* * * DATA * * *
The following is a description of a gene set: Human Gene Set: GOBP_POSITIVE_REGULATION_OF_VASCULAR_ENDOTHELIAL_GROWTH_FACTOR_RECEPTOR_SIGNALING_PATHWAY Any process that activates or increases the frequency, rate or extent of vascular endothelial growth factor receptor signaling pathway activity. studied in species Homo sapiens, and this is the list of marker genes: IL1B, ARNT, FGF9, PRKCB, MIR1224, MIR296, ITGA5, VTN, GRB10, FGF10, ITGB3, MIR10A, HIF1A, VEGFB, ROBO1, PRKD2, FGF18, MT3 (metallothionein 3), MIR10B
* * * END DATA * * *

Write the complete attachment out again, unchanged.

The following is a description of a gene set: Human Gene Set: GOBP_POSITIVE_REGULATION_OF_VASCULAR_ENDOTHELIAL_GROWTH_FACTOR_RECEPTOR_SIGNALING_PATHWAY Any process that activates or increases the frequency, rate or extent of vascular endothelial growth factor receptor signaling pathway activity. studied in species Homo sapiens, and this is the list of marker genes: IL1B, ARNT, FGF9, PRKCB, MIR1224, MIR296, ITGA5, VTN, GRB10, FGF10, ITGB3, MIR10A, HIF1A, VEGFB, ROBO1, PRKD2, FGF18, MT3 (metallothionein 3), MIR10B